What Comes Before

by John Nadas

“I understand, Mr. Leitinger. You want to send us a thaumatic camera. For the last time, no,” Brosz said. He waited, his sense of the other man shrinking in the quiet of the headset. He picked a pig’s tail of cord from his cufflink a second time; he was used to candlestick telephones on small tables.

“Mr. Dr. Brosz,” Leitinger said, “Clearly, you don’t understand. A thaumatic camera would produce efficiencies—”

“We neither need nor want one,” Brosz said. He propped his elbows on Zenervic’s desk. He stared at the photo above the mantel, at Ferdinand II’s head, now bearded, and the diaphanous orbit behind. “Is my competence in question?”

“How can I put this?” Leitinger said. “Your institute will receive a thaumatic camera, along with a trained cameraman, next Monday. Morning, all being well. You needn’t do anything. Inspector Zenervic needn’t do anything. Not even paperwork. It couldn’t be easier for everyone concerned.”

“And what if we were to fail to cooperate?” Brosz asked.

“Erno,” Zenervic whispered, learning forward and batting his cigarette box like a call bell. “Easy now.”

“It is not for any of us to say,” Leitinger said. “The law is not only quite new but also quite nuanced. Any result would be a matter for the appointed judges.”

“I see,” Brosz said. He moved the cord again. He paused, cooling the words in his mouth. “To be frank,” he said, “I am disappointed. I had to cancel a session to take this call.”

“We wanted to give you another opportunity to choose for yourself, Mr. Dr. Brosz,” Leitinger said. “I wish you the best. Goodbye.”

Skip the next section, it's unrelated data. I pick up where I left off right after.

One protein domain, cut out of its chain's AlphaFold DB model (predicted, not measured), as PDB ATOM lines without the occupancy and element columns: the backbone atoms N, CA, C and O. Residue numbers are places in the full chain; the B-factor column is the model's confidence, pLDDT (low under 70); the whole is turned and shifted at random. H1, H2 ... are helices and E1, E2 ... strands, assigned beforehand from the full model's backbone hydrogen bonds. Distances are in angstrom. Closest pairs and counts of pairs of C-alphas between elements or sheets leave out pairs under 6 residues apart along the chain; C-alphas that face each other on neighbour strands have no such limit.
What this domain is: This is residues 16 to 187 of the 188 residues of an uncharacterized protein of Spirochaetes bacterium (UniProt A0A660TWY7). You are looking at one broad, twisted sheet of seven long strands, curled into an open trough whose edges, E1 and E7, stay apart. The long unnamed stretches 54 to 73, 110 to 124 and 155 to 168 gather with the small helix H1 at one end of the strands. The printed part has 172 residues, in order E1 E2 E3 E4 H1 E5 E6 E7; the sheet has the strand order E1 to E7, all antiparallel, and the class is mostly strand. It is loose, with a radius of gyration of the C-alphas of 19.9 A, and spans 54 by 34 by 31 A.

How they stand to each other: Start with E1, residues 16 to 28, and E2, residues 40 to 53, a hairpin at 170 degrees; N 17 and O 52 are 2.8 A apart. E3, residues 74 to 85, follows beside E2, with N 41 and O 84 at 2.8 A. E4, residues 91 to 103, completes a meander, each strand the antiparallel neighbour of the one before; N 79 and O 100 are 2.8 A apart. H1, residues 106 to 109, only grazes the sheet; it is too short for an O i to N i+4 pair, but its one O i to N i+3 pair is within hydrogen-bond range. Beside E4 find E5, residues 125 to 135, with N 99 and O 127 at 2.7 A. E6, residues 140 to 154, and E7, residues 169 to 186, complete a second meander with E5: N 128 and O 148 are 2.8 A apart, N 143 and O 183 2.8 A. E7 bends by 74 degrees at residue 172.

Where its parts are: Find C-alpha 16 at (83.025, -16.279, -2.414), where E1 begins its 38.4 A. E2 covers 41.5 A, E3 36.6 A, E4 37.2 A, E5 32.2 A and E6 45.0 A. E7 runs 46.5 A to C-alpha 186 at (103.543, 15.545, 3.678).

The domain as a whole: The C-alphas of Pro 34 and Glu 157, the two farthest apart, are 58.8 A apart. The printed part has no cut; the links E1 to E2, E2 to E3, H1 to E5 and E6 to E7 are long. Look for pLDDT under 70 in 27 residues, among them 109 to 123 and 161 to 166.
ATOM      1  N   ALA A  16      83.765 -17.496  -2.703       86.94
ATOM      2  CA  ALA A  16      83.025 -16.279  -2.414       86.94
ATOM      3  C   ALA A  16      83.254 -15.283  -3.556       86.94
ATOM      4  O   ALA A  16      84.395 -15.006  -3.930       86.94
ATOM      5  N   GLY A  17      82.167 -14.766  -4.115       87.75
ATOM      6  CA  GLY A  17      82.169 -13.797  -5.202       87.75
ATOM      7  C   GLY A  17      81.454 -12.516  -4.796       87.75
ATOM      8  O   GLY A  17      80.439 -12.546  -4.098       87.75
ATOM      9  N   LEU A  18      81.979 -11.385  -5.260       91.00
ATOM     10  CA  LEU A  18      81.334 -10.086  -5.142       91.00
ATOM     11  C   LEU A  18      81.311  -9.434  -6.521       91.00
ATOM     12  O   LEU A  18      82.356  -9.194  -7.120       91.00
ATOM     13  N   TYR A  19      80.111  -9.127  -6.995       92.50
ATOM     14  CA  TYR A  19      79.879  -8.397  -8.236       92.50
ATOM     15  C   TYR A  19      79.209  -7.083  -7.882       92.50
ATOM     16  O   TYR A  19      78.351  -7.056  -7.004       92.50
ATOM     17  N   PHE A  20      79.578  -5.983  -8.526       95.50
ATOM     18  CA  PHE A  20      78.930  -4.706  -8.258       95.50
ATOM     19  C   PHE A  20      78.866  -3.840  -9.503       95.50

Brosz eased the handset onto its body. He shook the inside pocket of his jacket twice. “Honestly, why ask someone to do something you know they won’t?”

Zenervic slid his cigarette box at Brosz. “I couldn’t believe it when I picked up,” he said, “Like a choirboy.” He shook his head. He rose and walked to the window. He licked his finger and touched a windowpane. He turned, leaning against the windowsill. “We could do with some radiators, Erno. New piping. Those books, for Meszmus. Didn’t you want some easels?”

“Yes, yes, I know.” Brosz peeled a cigarette from the box. He lit it with one of his matches; he hurt his thumb. “Give and take.”

Zenervic nodded at Brosz and turned back to the window. “I sympathize. They don’t see everything, up there. And you’ve a right anyhow. They should have consulted you.”

“I guess so,” Brosz said. He didn’t know: the regulations changed every year or so.

“You do, Erno,” Zenervic said. “Do you believe it? About the cameras, I mean.”

“These thaumatic photographs seem to show halos.” Brosz gestured at the emperor’s portrait. “That much, I believe.”